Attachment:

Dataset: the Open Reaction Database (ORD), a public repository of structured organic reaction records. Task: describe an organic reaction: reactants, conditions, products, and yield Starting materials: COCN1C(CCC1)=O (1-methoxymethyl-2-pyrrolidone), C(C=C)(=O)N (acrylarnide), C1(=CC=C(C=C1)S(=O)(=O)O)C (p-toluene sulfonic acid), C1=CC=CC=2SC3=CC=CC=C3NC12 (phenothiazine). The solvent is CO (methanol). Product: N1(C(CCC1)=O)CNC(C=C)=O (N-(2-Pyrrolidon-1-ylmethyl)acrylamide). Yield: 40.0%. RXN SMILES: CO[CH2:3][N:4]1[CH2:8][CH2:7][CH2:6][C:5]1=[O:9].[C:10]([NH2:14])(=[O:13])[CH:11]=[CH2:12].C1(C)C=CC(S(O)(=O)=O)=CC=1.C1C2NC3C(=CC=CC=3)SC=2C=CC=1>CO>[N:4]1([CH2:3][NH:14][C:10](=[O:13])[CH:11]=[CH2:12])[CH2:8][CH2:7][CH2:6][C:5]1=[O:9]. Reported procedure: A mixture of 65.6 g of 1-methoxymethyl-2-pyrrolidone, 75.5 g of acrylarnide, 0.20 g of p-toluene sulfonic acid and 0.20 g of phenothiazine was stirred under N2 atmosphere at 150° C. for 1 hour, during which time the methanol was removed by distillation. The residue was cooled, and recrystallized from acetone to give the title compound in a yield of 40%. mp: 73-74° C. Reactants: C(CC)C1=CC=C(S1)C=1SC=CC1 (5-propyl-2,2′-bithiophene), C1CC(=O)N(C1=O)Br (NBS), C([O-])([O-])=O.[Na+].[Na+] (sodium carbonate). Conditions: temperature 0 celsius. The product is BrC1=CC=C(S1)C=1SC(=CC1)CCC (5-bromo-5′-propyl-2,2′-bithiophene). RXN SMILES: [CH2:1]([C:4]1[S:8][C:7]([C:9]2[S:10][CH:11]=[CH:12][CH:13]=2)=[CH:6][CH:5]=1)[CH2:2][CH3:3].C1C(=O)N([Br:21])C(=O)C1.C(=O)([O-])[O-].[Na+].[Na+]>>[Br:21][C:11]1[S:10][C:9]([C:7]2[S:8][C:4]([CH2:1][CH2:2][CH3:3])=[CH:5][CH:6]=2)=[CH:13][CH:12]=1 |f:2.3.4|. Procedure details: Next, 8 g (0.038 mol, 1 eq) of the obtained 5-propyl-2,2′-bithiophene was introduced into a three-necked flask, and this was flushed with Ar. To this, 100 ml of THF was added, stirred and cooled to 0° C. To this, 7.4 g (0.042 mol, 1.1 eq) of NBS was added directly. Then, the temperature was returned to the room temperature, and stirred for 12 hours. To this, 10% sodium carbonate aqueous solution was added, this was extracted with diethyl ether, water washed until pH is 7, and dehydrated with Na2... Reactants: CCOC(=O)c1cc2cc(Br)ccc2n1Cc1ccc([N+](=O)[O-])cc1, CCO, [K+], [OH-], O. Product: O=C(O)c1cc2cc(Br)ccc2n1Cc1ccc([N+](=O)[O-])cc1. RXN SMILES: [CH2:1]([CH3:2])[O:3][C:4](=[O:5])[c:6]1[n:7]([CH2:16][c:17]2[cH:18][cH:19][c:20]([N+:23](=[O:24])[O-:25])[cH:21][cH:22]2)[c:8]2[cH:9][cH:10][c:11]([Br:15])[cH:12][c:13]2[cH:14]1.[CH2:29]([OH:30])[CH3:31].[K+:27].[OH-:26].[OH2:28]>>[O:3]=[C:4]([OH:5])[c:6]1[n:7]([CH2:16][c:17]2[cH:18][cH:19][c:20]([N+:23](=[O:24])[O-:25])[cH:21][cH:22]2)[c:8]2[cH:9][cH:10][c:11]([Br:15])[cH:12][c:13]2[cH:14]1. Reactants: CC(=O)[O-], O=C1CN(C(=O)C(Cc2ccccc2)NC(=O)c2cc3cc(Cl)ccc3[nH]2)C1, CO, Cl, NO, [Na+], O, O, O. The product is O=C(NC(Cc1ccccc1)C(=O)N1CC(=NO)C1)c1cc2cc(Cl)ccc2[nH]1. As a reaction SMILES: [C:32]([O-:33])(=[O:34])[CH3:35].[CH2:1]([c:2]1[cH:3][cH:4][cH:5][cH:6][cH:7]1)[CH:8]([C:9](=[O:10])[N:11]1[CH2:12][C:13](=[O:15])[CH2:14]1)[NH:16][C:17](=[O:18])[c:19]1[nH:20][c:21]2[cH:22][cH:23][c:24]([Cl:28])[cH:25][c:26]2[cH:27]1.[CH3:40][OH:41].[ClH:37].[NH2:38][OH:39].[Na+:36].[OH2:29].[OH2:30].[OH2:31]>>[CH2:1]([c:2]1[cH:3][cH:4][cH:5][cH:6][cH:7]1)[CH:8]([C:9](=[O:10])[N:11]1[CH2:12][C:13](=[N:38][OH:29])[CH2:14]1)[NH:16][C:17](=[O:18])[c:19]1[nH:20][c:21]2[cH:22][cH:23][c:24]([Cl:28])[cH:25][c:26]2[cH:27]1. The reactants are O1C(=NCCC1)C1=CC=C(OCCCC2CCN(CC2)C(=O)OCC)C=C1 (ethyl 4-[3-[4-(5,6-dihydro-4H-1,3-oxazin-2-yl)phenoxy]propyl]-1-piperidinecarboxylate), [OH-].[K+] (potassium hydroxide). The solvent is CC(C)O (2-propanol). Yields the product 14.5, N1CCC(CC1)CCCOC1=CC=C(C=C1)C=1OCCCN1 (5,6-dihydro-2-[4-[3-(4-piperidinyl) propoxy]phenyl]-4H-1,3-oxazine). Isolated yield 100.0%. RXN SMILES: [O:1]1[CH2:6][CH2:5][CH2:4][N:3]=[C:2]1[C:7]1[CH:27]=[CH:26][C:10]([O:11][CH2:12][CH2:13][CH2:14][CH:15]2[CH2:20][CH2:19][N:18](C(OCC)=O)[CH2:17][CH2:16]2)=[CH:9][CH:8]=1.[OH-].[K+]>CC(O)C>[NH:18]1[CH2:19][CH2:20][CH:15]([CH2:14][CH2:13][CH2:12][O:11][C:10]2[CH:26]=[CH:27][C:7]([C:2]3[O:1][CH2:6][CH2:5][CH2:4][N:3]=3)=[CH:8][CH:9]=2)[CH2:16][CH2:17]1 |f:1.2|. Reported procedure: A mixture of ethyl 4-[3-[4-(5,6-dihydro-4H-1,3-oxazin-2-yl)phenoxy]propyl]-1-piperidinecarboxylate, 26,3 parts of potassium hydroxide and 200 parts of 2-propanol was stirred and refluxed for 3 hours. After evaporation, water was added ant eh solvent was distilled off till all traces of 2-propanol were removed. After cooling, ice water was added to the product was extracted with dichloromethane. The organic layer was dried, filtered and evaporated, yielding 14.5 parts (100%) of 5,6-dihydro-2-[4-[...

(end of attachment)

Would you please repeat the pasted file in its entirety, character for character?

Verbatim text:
Dataset: the Open Reaction Database (ORD), a public repository of structured organic reaction records. Task: describe an organic reaction: reactants, conditions, products, and yield Starting materials: COCN1C(CCC1)=O (1-methoxymethyl-2-pyrrolidone), C(C=C)(=O)N (acrylarnide), C1(=CC=C(C=C1)S(=O)(=O)O)C (p-toluene sulfonic acid), C1=CC=CC=2SC3=CC=CC=C3NC12 (phenothiazine). The solvent is CO (methanol). Product: N1(C(CCC1)=O)CNC(C=C)=O (N-(2-Pyrrolidon-1-ylmethyl)acrylamide). Yield: 40.0%. RXN SMILES: CO[CH2:3][N:4]1[CH2:8][CH2:7][CH2:6][C:5]1=[O:9].[C:10]([NH2:14])(=[O:13])[CH:11]=[CH2:12].C1(C)C=CC(S(O)(=O)=O)=CC=1.C1C2NC3C(=CC=CC=3)SC=2C=CC=1>CO>[N:4]1([CH2:3][NH:14][C:10](=[O:13])[CH:11]=[CH2:12])[CH2:8][CH2:7][CH2:6][C:5]1=[O:9]. Reported procedure: A mixture of 65.6 g of 1-methoxymethyl-2-pyrrolidone, 75.5 g of acrylarnide, 0.20 g of p-toluene sulfonic acid and 0.20 g of phenothiazine was stirred under N2 atmosphere at 150° C. for 1 hour, during which time the methanol was removed by distillation. The residue was cooled, and recrystallized from acetone to give the title compound in a yield of 40%. mp: 73-74° C. Reactants: C(CC)C1=CC=C(S1)C=1SC=CC1 (5-propyl-2,2′-bithiophene), C1CC(=O)N(C1=O)Br (NBS), C([O-])([O-])=O.[Na+].[Na+] (sodium carbonate). Conditions: temperature 0 celsius. The product is BrC1=CC=C(S1)C=1SC(=CC1)CCC (5-bromo-5′-propyl-2,2′-bithiophene). RXN SMILES: [CH2:1]([C:4]1[S:8][C:7]([C:9]2[S:10][CH:11]=[CH:12][CH:13]=2)=[CH:6][CH:5]=1)[CH2:2][CH3:3].C1C(=O)N([Br:21])C(=O)C1.C(=O)([O-])[O-].[Na+].[Na+]>>[Br:21][C:11]1[S:10][C:9]([C:7]2[S:8][C:4]([CH2:1][CH2:2][CH3:3])=[CH:5][CH:6]=2)=[CH:13][CH:12]=1 |f:2.3.4|. Procedure details: Next, 8 g (0.038 mol, 1 eq) of the obtained 5-propyl-2,2′-bithiophene was introduced into a three-necked flask, and this was flushed with Ar. To this, 100 ml of THF was added, stirred and cooled to 0° C. To this, 7.4 g (0.042 mol, 1.1 eq) of NBS was added directly. Then, the temperature was returned to the room temperature, and stirred for 12 hours. To this, 10% sodium carbonate aqueous solution was added, this was extracted with diethyl ether, water washed until pH is 7, and dehydrated with Na2... Reactants: CCOC(=O)c1cc2cc(Br)ccc2n1Cc1ccc([N+](=O)[O-])cc1, CCO, [K+], [OH-], O. Product: O=C(O)c1cc2cc(Br)ccc2n1Cc1ccc([N+](=O)[O-])cc1. RXN SMILES: [CH2:1]([CH3:2])[O:3][C:4](=[O:5])[c:6]1[n:7]([CH2:16][c:17]2[cH:18][cH:19][c:20]([N+:23](=[O:24])[O-:25])[cH:21][cH:22]2)[c:8]2[cH:9][cH:10][c:11]([Br:15])[cH:12][c:13]2[cH:14]1.[CH2:29]([OH:30])[CH3:31].[K+:27].[OH-:26].[OH2:28]>>[O:3]=[C:4]([OH:5])[c:6]1[n:7]([CH2:16][c:17]2[cH:18][cH:19][c:20]([N+:23](=[O:24])[O-:25])[cH:21][cH:22]2)[c:8]2[cH:9][cH:10][c:11]([Br:15])[cH:12][c:13]2[cH:14]1. Reactants: CC(=O)[O-], O=C1CN(C(=O)C(Cc2ccccc2)NC(=O)c2cc3cc(Cl)ccc3[nH]2)C1, CO, Cl, NO, [Na+], O, O, O. The product is O=C(NC(Cc1ccccc1)C(=O)N1CC(=NO)C1)c1cc2cc(Cl)ccc2[nH]1. As a reaction SMILES: [C:32]([O-:33])(=[O:34])[CH3:35].[CH2:1]([c:2]1[cH:3][cH:4][cH:5][cH:6][cH:7]1)[CH:8]([C:9](=[O:10])[N:11]1[CH2:12][C:13](=[O:15])[CH2:14]1)[NH:16][C:17](=[O:18])[c:19]1[nH:20][c:21]2[cH:22][cH:23][c:24]([Cl:28])[cH:25][c:26]2[cH:27]1.[CH3:40][OH:41].[ClH:37].[NH2:38][OH:39].[Na+:36].[OH2:29].[OH2:30].[OH2:31]>>[CH2:1]([c:2]1[cH:3][cH:4][cH:5][cH:6][cH:7]1)[CH:8]([C:9](=[O:10])[N:11]1[CH2:12][C:13](=[N:38][OH:29])[CH2:14]1)[NH:16][C:17](=[O:18])[c:19]1[nH:20][c:21]2[cH:22][cH:23][c:24]([Cl:28])[cH:25][c:26]2[cH:27]1. The reactants are O1C(=NCCC1)C1=CC=C(OCCCC2CCN(CC2)C(=O)OCC)C=C1 (ethyl 4-[3-[4-(5,6-dihydro-4H-1,3-oxazin-2-yl)phenoxy]propyl]-1-piperidinecarboxylate), [OH-].[K+] (potassium hydroxide). The solvent is CC(C)O (2-propanol). Yields the product 14.5, N1CCC(CC1)CCCOC1=CC=C(C=C1)C=1OCCCN1 (5,6-dihydro-2-[4-[3-(4-piperidinyl) propoxy]phenyl]-4H-1,3-oxazine). Isolated yield 100.0%. RXN SMILES: [O:1]1[CH2:6][CH2:5][CH2:4][N:3]=[C:2]1[C:7]1[CH:27]=[CH:26][C:10]([O:11][CH2:12][CH2:13][CH2:14][CH:15]2[CH2:20][CH2:19][N:18](C(OCC)=O)[CH2:17][CH2:16]2)=[CH:9][CH:8]=1.[OH-].[K+]>CC(O)C>[NH:18]1[CH2:19][CH2:20][CH:15]([CH2:14][CH2:13][CH2:12][O:11][C:10]2[CH:26]=[CH:27][C:7]([C:2]3[O:1][CH2:6][CH2:5][CH2:4][N:3]=3)=[CH:8][CH:9]=2)[CH2:16][CH2:17]1 |f:1.2|. Reported procedure: A mixture of ethyl 4-[3-[4-(5,6-dihydro-4H-1,3-oxazin-2-yl)phenoxy]propyl]-1-piperidinecarboxylate, 26,3 parts of potassium hydroxide and 200 parts of 2-propanol was stirred and refluxed for 3 hours. After evaporation, water was added ant eh solvent was distilled off till all traces of 2-propanol were removed. After cooling, ice water was added to the product was extracted with dichloromethane. The organic layer was dried, filtered and evaporated, yielding 14.5 parts (100%) of 5,6-dihydro-2-[4-[...